Should you worry about being exposed to environmental chemicals that can act like human hormones--from natural plant estrogens found in many foods to pesticides and industrial contaminants such as DDT and PCBs?

So far, there is no solid evidence from human studies that low-level exposure to hormone-mimicking chemicals in the environment causes disorders such as cancer or infertility, according to a new report issued last week.

But that doesn't mean there's no problem. Chemicals such as PCBs, if ingested by a woman before or during pregnancy, can be stored in her tissues and can affect her infant's brain development, leading to a lower IQ and a poorer short-term memory, according to the report by an expert committee of the National Research Council.

"I would say those are effects that . . . should be taken seriously," said Ana M. Soto, an associate professor of cellular biology at Tufts University School of Medicine and a member of the committee.

The report also found that hormonally active chemicals have been clearly linked with a wide range of adverse health effects in wildlife and in laboratory animals, including reproductive problems, abnormal development of the nervous system, weakening of the immune system and tumors of certain glands.

Because it is possible that these chemicals--which are ubiquitous in the environment--may cause similar effects in people, the committee called for extensive research, including studies that would monitor some human populations from conception through adulthood to find out whether exposure--particularly during fetal development or infancy--could cause health problems years later.

"As we really got into this thing, this subject became bigger and bigger," said Ernst Knobil, a professor at the University of Texas-Houston Medical School, who chaired the expert committee. "It really addresses just about all of biology when you come right down to it."

Many chemicals have hormone-like activity, and everyone is exposed to some degree. Natural hormone-like substances include phytoestrogens found in many food plants, including soybeans, nuts, plant oils, grains, berries, vegetables and tea. Synthetic chemicals with hormonal activity are, of course, components of certain drugs (such as birth control pills), but are also present in some herbal supplements as well as in many consumer products, including cosmetics, plastics, dental sealants and household cleaners.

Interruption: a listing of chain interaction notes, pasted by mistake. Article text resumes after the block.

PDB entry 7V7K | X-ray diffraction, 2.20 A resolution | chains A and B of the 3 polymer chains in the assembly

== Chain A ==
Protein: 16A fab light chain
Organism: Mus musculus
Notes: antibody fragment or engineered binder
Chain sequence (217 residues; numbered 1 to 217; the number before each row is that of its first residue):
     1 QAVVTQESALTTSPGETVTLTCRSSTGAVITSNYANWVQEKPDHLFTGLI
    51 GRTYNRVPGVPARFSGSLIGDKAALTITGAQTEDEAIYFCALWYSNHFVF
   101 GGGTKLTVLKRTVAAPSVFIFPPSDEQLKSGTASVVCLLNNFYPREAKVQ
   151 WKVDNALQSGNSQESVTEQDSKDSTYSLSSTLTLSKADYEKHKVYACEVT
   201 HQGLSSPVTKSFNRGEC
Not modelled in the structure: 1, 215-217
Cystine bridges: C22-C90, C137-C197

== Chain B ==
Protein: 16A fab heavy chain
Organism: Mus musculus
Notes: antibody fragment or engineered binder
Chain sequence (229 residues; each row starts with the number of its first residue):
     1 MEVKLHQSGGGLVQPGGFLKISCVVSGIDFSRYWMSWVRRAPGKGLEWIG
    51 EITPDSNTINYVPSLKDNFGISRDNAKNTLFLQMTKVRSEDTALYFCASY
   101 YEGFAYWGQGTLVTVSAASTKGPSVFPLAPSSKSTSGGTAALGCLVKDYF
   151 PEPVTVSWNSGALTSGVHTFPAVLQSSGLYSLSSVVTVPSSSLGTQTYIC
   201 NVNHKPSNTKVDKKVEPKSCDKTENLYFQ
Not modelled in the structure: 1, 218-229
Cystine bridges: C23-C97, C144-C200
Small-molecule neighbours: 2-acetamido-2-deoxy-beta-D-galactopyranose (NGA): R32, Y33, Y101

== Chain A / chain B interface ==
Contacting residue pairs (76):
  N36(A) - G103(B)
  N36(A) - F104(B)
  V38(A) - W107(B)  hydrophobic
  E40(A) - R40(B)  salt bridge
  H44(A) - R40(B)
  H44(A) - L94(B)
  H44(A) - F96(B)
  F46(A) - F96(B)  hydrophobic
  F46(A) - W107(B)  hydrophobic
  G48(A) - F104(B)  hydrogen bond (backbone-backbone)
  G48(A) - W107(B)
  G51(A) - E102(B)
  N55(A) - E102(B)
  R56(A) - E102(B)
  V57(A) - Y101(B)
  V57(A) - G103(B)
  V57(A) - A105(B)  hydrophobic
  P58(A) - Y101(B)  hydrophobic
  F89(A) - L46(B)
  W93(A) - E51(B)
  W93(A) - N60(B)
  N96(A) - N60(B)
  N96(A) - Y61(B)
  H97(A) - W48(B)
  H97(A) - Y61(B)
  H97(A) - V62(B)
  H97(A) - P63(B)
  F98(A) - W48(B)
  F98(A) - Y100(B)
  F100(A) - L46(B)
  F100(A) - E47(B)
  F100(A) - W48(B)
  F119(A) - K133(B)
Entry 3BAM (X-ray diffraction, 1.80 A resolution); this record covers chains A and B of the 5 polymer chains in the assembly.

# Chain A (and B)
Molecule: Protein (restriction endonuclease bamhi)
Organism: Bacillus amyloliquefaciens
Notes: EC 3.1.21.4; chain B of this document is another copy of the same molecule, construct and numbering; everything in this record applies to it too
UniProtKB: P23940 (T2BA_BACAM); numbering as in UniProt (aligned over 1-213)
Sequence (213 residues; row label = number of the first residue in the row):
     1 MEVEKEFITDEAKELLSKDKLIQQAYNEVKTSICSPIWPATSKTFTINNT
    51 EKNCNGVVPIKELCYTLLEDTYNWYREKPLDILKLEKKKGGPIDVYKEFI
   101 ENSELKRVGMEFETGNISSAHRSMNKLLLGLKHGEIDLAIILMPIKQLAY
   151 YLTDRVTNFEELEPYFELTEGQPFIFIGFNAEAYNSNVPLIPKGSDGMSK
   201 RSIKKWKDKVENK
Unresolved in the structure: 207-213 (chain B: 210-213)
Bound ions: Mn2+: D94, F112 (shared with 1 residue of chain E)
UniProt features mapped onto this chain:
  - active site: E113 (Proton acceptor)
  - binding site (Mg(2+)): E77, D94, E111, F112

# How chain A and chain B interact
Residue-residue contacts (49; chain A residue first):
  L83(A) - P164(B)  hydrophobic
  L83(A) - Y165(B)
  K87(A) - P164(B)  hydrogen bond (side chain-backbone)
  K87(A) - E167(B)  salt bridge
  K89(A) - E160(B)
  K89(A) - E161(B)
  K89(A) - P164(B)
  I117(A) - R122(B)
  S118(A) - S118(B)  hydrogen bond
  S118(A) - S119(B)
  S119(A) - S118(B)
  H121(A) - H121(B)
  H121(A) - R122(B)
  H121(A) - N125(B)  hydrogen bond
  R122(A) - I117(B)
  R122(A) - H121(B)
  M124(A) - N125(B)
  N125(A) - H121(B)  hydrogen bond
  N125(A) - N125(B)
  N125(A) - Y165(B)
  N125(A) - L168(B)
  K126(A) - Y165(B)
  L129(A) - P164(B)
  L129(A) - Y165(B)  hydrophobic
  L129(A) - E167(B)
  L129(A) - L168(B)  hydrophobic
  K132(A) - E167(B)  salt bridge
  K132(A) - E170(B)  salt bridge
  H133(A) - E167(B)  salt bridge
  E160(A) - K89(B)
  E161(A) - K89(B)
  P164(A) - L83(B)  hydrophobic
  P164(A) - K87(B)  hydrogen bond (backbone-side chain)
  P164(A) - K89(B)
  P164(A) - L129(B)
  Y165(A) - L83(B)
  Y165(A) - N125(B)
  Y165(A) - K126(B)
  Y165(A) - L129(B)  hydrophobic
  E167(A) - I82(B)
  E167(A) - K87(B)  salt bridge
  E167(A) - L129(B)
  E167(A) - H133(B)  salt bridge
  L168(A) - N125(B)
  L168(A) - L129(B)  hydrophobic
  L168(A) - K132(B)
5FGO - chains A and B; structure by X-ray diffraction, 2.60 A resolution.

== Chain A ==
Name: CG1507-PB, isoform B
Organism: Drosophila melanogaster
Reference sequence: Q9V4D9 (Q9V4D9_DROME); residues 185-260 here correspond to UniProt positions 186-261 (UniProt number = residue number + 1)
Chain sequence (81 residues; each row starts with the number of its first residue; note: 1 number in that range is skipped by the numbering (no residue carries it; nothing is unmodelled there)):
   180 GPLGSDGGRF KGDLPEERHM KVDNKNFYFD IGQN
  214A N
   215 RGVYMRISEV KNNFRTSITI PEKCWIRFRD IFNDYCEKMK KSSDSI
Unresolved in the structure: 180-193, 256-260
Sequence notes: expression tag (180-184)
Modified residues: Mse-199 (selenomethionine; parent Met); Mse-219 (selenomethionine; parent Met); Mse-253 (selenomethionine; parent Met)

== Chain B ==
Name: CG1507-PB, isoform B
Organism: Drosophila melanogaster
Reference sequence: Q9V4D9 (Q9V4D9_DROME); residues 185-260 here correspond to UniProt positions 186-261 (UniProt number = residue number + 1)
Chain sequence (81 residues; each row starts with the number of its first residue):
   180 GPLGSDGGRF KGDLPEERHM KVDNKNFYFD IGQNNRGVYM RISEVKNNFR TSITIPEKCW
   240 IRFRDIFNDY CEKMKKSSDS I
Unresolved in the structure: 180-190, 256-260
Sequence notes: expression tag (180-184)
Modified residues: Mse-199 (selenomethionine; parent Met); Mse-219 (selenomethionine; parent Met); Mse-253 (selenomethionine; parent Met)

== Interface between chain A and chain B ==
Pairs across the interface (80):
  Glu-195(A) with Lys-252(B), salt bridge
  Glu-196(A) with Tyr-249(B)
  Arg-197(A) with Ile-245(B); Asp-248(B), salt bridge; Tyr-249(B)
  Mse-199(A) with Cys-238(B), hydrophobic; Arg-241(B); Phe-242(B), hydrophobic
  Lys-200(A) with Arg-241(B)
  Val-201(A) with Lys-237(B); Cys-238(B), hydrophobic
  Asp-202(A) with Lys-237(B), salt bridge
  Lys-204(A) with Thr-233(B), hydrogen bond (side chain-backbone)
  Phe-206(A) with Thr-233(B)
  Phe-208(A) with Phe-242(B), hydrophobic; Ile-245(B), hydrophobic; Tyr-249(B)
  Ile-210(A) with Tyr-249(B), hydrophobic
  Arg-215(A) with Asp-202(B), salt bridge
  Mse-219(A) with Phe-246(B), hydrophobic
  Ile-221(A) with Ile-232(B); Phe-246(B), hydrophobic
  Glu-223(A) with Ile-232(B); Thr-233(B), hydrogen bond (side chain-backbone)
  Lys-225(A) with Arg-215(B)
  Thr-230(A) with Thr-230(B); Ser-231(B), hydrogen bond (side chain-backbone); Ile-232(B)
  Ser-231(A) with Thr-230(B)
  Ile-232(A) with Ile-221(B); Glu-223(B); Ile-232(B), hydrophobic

In addition, various pesticides and industrial chemicals that persist for years in soil, water or the atmosphere can have hormone-like actions. Those include the banned pesticides DDT, chlordecone (kepone) and dieldrin and the currently marketed pesticide methoxychlor, as well as PCBs and dioxin. Manufacture of PCBs ceased in the United States in 1977 but the chemicals still contaminate many rivers and lakes. Dioxin is a byproduct of wood-burning and of many industries, including pulp and paper mills.

The amounts of such chemicals to which people are exposed in daily life, as well as their hormonal potency and how long they remain in the body, vary from one substance to another. For instance, the typical diet contains a gram of plant estrogens a day but only two one-thousandths of a microgram of PCBs. On the other hand, genistein, the major phytoestrogen in soy, is cleared by the body within a couple of days, while studies in monkeys show PCBs can remain in body tissues for more than seven years.

Environmentalists, as well as some wildlife biologists and other scientists, have expressed alarm in recent years about the potential health effects of hormone-like environmental chemicals. A 1996 book by zoologist Theo Colborn of the World Wildlife Fund and two coauthors popularized the term "endocrine disruptors" and suggested that exposure to such substances might cause breast cancer in women and low sperm counts in men.

As early as the 1960s, biologists wondered whether hormone-like actions were the cause of some of the reproductive disorders--such as thinning of eggshells and abnormal sexual behavior--seen in birds exposed to DDT and other pesticides, Knobil said.